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Chapter 16 : Toward Mapping and Sequencing the Genome of

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Toward Mapping and Sequencing the Genome of , Page 1 of 2

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Abstract:

The aims of this chapter are to present the current status of the genome project, to summarize the main findings of that project, and to discuss its potential impact on future tuberculosis research. The chromosomal inserts carried by the latter clones can be excised by digestion with and are destined for systematic DNA sequence analysis. The rapid mapping of genes is achieved by hybridization of specific probes to cosmid grids, and since the distribution of cosmid clones within a contig is relatively uniform, genes can usually be positioned with a precision of 10 to 20 kb. Sequences are considered finished when both strands have been completely sequenced at an indel error rate of about 1/5,000 and when the sequence has been analyzed for genes and open reading frames (ORFs). Finished sequences are submitted electronically to GenBank and a mycobacterial mapping and sequence database, MycDB, based on the ACEDB software. Analysis of the TBC2 sequence revealed 23 putative genes, including 14 encoding polypeptides with homologies to other known proteins and 9 ORFs. The enzyme is highly homologous to PUR3. A putative transport protein, encoded by , shows weak homology to the ArsB proton pump, P-glycoprotein, and other transport proteins.

Citation: Cole S, Smith D. 1994. Toward Mapping and Sequencing the Genome of , p 227-238. In Bloom B (ed), Tuberculosis. ASM Press, Washington, DC. doi: 10.1128/9781555818357.ch16
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Figures

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Figure 1

Integrated approach to mycobacterial genome mapping. The steps and approaches being used in analysis of the chromosome are shown in the form of a flow diagram. Genomic DNA is used for either PFGE analysis or cosmid cloning. The integrated map combines data from physical, contig, and gene mapping, and this map together with DNA sequences is stored in MycDB, a database dedicated to mycobacterial research.

Citation: Cole S, Smith D. 1994. Toward Mapping and Sequencing the Genome of , p 227-238. In Bloom B (ed), Tuberculosis. ASM Press, Washington, DC. doi: 10.1128/9781555818357.ch16
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Figure 2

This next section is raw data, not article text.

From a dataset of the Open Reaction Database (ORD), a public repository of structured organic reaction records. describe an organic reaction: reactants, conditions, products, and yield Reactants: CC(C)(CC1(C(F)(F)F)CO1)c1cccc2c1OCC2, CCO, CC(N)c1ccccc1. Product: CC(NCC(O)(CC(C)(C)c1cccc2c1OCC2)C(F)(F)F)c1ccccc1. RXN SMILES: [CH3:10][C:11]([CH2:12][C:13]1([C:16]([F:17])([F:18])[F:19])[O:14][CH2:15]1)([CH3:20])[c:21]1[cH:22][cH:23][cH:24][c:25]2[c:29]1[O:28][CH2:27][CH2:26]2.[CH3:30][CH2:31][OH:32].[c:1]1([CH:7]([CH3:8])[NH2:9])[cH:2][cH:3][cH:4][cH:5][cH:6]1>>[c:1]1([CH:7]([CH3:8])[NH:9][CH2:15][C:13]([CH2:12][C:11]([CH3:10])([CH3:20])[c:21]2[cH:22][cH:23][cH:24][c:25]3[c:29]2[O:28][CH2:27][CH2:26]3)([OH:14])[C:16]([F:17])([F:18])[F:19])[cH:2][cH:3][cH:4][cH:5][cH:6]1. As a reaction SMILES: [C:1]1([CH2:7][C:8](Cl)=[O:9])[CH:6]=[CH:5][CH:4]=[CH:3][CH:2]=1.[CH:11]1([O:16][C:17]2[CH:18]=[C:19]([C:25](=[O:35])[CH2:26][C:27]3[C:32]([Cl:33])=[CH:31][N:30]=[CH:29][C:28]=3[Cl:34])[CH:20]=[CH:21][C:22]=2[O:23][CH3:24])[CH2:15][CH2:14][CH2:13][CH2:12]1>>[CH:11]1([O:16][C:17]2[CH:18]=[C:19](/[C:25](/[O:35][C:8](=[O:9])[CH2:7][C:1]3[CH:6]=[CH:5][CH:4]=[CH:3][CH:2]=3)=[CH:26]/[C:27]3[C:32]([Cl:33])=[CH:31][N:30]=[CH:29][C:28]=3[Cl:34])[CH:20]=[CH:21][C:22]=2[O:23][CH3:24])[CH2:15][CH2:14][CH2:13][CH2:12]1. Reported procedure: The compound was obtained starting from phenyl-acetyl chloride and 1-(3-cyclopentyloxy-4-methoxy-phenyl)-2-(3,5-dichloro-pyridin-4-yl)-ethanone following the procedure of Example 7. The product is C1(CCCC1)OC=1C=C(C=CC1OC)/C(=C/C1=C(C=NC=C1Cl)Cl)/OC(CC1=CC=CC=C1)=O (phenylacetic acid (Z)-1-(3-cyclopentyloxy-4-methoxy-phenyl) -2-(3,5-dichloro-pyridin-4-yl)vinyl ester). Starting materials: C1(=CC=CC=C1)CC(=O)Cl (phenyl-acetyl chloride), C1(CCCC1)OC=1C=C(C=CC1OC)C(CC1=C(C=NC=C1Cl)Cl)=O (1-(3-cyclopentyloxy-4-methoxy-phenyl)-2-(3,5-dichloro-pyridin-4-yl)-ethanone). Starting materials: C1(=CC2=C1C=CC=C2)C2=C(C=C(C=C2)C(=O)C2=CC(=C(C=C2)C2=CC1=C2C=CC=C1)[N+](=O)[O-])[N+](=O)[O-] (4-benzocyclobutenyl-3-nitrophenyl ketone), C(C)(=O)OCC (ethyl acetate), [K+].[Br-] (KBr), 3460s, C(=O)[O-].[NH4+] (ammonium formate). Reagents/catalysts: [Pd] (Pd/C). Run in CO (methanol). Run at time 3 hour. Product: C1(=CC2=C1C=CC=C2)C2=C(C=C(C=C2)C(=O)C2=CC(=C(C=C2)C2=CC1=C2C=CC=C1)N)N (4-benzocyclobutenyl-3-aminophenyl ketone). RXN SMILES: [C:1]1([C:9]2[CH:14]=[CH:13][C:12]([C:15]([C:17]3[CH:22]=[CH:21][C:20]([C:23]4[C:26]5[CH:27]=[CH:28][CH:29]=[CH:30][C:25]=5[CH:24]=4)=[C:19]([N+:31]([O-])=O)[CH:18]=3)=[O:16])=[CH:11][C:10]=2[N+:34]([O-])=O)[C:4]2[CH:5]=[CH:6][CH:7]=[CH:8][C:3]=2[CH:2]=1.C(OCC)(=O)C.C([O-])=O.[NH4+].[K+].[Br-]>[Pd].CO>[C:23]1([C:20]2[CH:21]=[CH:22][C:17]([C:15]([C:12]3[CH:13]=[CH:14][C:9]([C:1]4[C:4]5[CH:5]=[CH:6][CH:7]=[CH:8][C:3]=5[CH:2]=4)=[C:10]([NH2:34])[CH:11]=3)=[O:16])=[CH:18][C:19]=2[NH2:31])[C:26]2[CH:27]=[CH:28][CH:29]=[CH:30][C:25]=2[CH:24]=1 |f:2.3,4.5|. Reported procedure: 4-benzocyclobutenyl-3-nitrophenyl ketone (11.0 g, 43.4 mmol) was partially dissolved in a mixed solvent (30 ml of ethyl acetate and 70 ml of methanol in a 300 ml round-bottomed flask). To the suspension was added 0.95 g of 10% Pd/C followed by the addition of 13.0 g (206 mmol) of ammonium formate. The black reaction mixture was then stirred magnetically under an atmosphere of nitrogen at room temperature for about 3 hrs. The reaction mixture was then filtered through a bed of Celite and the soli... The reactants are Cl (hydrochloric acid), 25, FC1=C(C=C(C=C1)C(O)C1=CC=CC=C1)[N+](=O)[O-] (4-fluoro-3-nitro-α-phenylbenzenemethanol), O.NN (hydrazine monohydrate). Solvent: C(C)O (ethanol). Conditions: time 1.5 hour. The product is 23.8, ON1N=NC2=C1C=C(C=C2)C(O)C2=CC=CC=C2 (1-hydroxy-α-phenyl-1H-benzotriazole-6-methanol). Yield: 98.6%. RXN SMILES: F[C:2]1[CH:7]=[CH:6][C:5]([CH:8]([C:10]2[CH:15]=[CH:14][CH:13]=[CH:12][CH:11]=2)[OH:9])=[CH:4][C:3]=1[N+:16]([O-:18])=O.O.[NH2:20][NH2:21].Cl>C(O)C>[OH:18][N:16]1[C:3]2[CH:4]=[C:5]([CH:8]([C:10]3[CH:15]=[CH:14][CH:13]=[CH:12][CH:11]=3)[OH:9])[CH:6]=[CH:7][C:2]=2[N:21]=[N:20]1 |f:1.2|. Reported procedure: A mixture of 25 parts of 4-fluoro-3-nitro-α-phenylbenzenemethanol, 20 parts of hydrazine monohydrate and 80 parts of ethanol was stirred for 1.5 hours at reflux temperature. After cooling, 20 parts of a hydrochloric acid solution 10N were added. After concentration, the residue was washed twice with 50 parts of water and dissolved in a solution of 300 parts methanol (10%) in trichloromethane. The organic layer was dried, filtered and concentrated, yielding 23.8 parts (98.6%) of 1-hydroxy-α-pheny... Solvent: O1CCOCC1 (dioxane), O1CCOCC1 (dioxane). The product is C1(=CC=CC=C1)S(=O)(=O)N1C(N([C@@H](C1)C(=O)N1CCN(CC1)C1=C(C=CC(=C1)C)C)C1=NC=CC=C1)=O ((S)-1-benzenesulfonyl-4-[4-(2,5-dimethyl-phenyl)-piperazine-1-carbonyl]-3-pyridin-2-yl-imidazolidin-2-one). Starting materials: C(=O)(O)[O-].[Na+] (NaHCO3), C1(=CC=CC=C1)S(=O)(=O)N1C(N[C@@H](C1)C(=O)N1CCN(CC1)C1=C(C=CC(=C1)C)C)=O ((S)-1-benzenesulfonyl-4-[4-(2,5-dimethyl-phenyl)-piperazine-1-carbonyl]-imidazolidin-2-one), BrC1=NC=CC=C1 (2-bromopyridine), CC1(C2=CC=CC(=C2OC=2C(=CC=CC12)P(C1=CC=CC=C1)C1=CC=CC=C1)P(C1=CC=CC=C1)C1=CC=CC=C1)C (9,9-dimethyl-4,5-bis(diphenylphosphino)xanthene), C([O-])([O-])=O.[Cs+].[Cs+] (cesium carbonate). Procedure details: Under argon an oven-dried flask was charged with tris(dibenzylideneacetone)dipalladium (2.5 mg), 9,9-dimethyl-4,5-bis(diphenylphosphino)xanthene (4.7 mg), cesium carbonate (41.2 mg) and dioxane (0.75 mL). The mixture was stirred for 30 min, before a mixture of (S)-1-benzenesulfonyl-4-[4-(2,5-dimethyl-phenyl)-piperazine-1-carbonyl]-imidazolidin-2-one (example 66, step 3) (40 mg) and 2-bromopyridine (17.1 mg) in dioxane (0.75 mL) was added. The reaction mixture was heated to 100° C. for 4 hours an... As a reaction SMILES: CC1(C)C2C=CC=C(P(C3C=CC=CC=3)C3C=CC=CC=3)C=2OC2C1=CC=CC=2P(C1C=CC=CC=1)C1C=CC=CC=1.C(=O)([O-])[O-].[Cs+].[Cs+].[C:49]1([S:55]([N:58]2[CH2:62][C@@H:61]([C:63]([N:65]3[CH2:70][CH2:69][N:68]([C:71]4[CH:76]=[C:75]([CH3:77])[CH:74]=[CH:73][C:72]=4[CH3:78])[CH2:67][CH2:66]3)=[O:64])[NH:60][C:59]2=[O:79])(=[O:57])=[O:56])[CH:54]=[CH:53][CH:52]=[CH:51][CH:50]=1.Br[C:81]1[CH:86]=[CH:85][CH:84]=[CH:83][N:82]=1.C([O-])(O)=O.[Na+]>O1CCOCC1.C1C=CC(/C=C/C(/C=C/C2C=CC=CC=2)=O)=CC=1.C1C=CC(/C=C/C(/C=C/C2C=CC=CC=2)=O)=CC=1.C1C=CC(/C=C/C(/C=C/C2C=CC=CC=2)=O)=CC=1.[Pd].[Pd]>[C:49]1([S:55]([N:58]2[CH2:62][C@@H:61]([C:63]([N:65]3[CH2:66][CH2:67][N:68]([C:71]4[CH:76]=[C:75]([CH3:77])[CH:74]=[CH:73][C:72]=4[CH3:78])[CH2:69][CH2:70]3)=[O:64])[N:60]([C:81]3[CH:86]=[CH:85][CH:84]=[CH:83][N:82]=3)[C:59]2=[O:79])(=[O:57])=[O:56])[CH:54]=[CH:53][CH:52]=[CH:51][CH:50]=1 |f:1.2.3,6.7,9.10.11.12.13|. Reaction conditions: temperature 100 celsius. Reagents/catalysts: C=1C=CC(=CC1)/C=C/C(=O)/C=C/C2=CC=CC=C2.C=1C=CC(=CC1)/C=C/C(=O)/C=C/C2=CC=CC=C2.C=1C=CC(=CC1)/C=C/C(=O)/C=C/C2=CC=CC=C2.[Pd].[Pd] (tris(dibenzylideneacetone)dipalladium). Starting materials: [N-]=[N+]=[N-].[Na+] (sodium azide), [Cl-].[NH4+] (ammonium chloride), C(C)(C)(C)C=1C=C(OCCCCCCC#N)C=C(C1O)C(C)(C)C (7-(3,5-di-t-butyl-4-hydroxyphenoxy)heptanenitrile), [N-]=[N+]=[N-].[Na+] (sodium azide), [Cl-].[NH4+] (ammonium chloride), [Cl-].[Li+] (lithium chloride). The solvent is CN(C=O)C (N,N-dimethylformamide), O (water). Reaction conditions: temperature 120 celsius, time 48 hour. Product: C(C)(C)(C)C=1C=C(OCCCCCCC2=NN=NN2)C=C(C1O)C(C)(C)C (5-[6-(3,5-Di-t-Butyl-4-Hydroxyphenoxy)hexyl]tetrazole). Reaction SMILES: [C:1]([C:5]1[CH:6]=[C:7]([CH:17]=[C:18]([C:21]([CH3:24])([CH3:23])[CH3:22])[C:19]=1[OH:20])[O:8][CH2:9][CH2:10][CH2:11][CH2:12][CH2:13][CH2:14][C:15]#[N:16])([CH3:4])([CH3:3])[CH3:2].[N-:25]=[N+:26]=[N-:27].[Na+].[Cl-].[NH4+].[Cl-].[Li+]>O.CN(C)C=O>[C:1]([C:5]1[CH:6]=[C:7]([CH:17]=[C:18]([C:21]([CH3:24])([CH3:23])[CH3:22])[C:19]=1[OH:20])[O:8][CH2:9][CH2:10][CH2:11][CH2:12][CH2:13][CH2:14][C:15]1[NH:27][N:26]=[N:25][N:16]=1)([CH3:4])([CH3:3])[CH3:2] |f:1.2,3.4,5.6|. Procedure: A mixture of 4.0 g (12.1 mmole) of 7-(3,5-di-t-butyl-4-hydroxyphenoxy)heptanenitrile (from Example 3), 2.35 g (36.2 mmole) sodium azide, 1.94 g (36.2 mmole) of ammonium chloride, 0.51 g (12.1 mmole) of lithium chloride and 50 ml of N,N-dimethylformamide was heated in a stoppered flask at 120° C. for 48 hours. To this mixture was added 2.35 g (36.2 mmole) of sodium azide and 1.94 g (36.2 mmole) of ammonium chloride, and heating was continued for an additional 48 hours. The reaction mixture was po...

PFGE analysis of H37Rv and Ra. (A) DNA in agarose plugs from H37Ra was digested with I (lane 2) or I (lane 3), while H37Rv DNA was digested with I (lane 4) and separated by field inversion gel electrophoresis as described previously ( ). The agarose gel (1% in 0.66x Trisborate-EDTA [TBE]) was calibrated with yeast chromosomes (lane 1) or λ concatamers (not shown) and run for 48 h at constant voltage (240 V). (B) Similar DNA samples from H37Rv were digested with I (lane 2) and I (lane 3), and H37Ra DNA was digested with I (lane 4) or I (lane 5) and separated by contour-clamped homogeneous electric field gel electrophoresis as described previously ( ). The agarose gel (1.2% in 0.5 x TBE) was calibrated with 1 concatamer (lane 1) and run for 50 h at constant voltage (170 V). Fragments discussed in the text are indicated by arrowheads. The black arrow indicates the 480-kb I fragment, and the white arrows indicate 260- and 280-kb I fragments.

Citation: Cole S, Smith D. 1994. Toward Mapping and Sequencing the Genome of , p 227-238. In Bloom B (ed), Tuberculosis. ASM Press, Washington, DC. doi: 10.1128/9781555818357.ch16
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Figure 3

Schematic diagram of the multiplex cosmid sequencing process. See text for explanation.

Citation: Cole S, Smith D. 1994. Toward Mapping and Sequencing the Genome of , p 227-238. In Bloom B (ed), Tuberculosis. ASM Press, Washington, DC. doi: 10.1128/9781555818357.ch16
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Figure 4

Map of cosmid TBC2. A reference scale in kilobases is given below the map. The positions and orientations of genes are indicated on the map. Shaded arrows represent genes that have homology to other genes in public databases, and open arrows represent ORFs that do not have significant homologies to any known genes. Key to gene names: , pyruvate carboxylase; , 22-kDa putative cell cycle regulator; , homolog of a lipopolysaccharide operon gene; , phosphoribosylglycinamide formytransferase; , putative anion transporter; , putative UDP-sugar transferase; , rRNA methyl transferase; , putative methylase; , putative acetyl coenzyme A ligase; , homolog of the gene; , polyketide synthase (beta-keto reductase); , polyketide synthase (ketoacyl acyl carrier protein synthase); ,,, polyketide synthase (acyl transferase, dehydratase, enoyl reductase). See text for references.

Citation: Cole S, Smith D. 1994. Toward Mapping and Sequencing the Genome of , p 227-238. In Bloom B (ed), Tuberculosis. ASM Press, Washington, DC. doi: 10.1128/9781555818357.ch16
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Tables

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Table 1

Identities and sources of genetic markers mapped in

Citation: Cole S, Smith D. 1994. Toward Mapping and Sequencing the Genome of , p 227-238. In Bloom B (ed), Tuberculosis. ASM Press, Washington, DC. doi: 10.1128/9781555818357.ch16

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